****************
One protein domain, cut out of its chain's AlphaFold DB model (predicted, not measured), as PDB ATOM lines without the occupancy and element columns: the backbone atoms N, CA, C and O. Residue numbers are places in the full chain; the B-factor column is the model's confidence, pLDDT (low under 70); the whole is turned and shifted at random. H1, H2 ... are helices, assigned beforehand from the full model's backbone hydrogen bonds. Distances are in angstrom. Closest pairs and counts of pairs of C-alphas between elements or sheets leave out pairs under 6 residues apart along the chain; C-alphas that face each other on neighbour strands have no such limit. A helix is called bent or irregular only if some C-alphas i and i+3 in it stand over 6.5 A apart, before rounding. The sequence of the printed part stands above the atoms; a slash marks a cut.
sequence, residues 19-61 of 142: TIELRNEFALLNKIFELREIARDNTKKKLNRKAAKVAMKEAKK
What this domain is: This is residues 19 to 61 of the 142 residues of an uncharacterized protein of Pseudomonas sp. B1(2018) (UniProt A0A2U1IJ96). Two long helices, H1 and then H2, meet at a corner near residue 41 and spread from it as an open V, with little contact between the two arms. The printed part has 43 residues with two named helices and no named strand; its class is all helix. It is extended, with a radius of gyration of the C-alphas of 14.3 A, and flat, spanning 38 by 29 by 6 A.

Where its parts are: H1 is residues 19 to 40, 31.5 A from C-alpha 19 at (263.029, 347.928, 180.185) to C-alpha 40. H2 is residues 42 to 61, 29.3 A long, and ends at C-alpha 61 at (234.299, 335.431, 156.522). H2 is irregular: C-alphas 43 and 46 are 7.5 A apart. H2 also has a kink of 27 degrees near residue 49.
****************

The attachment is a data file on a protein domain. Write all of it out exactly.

One protein domain, cut out of its chain's AlphaFold DB model (predicted, not measured), as PDB ATOM lines without the occupancy and element columns: the backbone atoms N, CA, C and O. Residue numbers are places in the full chain; the B-factor column is the model's confidence, pLDDT (low under 70); the whole is turned and shifted at random. H1, H2 ... are helices, assigned beforehand from the full model's backbone hydrogen bonds. Distances are in angstrom. Closest pairs and counts of pairs of C-alphas between elements or sheets leave out pairs under 6 residues apart along the chain; C-alphas that face each other on neighbour strands have no such limit. A helix is called bent or irregular only if some C-alphas i and i+3 in it stand over 6.5 A apart, before rounding. The sequence of the printed part stands above the atoms; a slash marks a cut.
sequence, residues 19-61 of 142: TIELRNEFALLNKIFELREIARDNTKKKLNRKAAKVAMKEAKK
What this domain is: This is residues 19 to 61 of the 142 residues of an uncharacterized protein of Pseudomonas sp. B1(2018) (UniProt A0A2U1IJ96). Two long helices, H1 and then H2, meet at a corner near residue 41 and spread from it as an open V, with little contact between the two arms. The printed part has 43 residues with two named helices and no named strand; its class is all helix. It is extended, with a radius of gyration of the C-alphas of 14.3 A, and flat, spanning 38 by 29 by 6 A.

Where its parts are: H1 is residues 19 to 40, 31.5 A from C-alpha 19 at (263.029, 347.928, 180.185) to C-alpha 40. H2 is residues 42 to 61, 29.3 A long, and ends at C-alpha 61 at (234.299, 335.431, 156.522). H2 is irregular: C-alphas 43 and 46 are 7.5 A apart. H2 also has a kink of 27 degrees near residue 49.